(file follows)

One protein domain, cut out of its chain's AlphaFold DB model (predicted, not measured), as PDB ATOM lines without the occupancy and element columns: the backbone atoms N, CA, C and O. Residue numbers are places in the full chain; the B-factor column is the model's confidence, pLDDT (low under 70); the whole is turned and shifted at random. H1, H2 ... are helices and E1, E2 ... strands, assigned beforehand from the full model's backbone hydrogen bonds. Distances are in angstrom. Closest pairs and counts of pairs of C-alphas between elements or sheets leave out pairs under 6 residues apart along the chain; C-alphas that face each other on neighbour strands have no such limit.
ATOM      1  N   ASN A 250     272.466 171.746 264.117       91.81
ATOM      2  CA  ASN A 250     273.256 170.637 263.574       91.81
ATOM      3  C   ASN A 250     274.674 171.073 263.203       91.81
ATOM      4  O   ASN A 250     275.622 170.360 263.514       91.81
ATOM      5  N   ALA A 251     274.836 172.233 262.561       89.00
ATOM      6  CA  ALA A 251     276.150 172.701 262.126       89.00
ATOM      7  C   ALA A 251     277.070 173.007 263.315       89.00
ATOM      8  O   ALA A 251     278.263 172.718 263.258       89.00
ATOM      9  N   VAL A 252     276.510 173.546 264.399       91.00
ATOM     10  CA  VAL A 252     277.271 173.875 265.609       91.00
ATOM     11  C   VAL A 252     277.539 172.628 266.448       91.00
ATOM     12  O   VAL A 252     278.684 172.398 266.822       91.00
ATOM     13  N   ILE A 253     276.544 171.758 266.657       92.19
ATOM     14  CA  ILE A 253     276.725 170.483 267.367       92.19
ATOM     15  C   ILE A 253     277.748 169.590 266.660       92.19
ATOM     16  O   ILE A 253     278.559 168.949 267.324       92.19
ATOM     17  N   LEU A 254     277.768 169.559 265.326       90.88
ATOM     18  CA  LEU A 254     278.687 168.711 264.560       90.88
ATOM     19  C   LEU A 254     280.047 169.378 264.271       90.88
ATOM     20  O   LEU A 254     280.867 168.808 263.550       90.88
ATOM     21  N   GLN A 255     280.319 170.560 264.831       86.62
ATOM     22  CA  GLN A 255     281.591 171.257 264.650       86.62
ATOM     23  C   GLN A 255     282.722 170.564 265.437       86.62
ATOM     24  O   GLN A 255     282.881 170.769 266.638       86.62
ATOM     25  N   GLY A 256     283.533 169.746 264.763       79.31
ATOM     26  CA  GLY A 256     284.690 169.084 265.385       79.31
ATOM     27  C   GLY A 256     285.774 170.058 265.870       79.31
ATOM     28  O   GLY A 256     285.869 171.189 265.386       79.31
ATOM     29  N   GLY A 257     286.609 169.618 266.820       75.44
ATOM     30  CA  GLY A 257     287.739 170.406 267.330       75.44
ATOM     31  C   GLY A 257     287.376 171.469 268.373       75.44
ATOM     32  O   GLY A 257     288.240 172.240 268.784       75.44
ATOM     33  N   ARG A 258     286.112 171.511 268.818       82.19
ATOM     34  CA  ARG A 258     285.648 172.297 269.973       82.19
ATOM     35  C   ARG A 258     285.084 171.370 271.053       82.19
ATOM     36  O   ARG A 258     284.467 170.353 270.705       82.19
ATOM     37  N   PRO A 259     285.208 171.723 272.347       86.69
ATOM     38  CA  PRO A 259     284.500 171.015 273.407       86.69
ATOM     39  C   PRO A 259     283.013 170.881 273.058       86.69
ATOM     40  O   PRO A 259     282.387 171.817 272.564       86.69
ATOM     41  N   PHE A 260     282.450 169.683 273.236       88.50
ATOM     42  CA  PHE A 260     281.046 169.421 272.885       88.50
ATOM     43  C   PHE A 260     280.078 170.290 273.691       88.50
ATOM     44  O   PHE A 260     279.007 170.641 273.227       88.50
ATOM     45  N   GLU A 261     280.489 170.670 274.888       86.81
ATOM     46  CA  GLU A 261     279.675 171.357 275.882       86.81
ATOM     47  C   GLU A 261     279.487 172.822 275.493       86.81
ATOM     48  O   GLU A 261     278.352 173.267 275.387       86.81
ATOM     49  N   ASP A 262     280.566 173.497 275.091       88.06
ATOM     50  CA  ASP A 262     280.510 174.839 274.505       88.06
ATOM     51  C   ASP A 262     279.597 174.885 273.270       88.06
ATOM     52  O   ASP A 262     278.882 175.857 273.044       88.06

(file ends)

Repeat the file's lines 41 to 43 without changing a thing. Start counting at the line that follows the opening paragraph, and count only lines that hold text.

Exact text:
ATOM     41  N   PHE A 260     282.450 169.683 273.236       88.50
ATOM     42  CA  PHE A 260     281.046 169.421 272.885       88.50
ATOM     43  C   PHE A 260     280.078 170.290 273.691       88.50